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[ccp4bb]: Se-Met and X-ray absorption

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Dear All -

I got flamed for Borhani's message - don't worry I can take it -
and received a few comments that make me wonder whether we use the same
language here in terms of X-ray absorption. X-ray absorption is
a lot less mystical than crystallization, so even at the risk of
appearing redundant/boring/condescending you name it I shall briefly
summarize for the more biologically inclined (admitting that I
simplify as I feel its permissible w/o being flat out wrong;
if something is absolutely stupid or incomprehensible please
tell me; textbook references at the end):

A bound electron can absorb a photon and leave its original
energy level (orbit). The atomic level (quantum number n) it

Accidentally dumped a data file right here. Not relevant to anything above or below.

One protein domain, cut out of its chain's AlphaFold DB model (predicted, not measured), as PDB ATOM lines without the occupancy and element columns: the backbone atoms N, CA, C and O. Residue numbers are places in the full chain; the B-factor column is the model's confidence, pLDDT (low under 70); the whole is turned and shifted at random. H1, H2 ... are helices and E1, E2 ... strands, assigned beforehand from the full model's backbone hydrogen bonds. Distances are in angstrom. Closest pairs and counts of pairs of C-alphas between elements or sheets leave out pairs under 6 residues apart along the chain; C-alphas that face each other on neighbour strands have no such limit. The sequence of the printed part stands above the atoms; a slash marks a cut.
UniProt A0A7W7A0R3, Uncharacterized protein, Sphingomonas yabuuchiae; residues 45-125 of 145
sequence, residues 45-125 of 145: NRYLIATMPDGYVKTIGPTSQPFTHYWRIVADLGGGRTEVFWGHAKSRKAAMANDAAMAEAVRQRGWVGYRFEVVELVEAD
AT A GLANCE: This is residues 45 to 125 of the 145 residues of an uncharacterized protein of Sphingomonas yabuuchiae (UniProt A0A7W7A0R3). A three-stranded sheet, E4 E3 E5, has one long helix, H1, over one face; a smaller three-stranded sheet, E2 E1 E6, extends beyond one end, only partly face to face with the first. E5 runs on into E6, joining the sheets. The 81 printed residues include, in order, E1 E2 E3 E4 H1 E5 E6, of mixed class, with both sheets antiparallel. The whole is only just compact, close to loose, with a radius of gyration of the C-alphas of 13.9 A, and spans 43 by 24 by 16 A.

originates from is used to name the edge - K (1) L (2) M (3) etc.
The lower (tighter bound) the level and the more protons in the
nucleus (heavier the element), the higher the absorption edge energy.

Then the question is what happens to the electron. Assuming a free atom for
now, absorbing at or above the binding energy the electron can take off into
the vacuum and turn into a photoelectron (more about condensed state below),
or at slightly lower energies, it can jump into unoccupied higher levels
of the atom. (If the electron kicks out another electron from a higher
level, we have a secondary Auger electron but due to their low energy  -
for line broadening, the Auger processes are of no relevance for us here).

The superposition of all the discrete possible lower energy resonance
transitions in
the series plus the phototransitions at the series limit create each
absorption edge.
The sum (integration) of the closely spaced and life-time broadened
at the series limit gives a arctangent curve (sigmoid shape) for the basic
edge. The sharp, saw-tooth curve in theoretical absorption cross section
calculations results from assuming sharp photoelectric transitions. The most
prevalent code I know and use to calculate absorption coefficients/edge
energies is Don Cromer's FPRIME.

In case of high transition probabilities (more below), some of the pre-edge
resonance transitions can be rather high, and give rise to stronger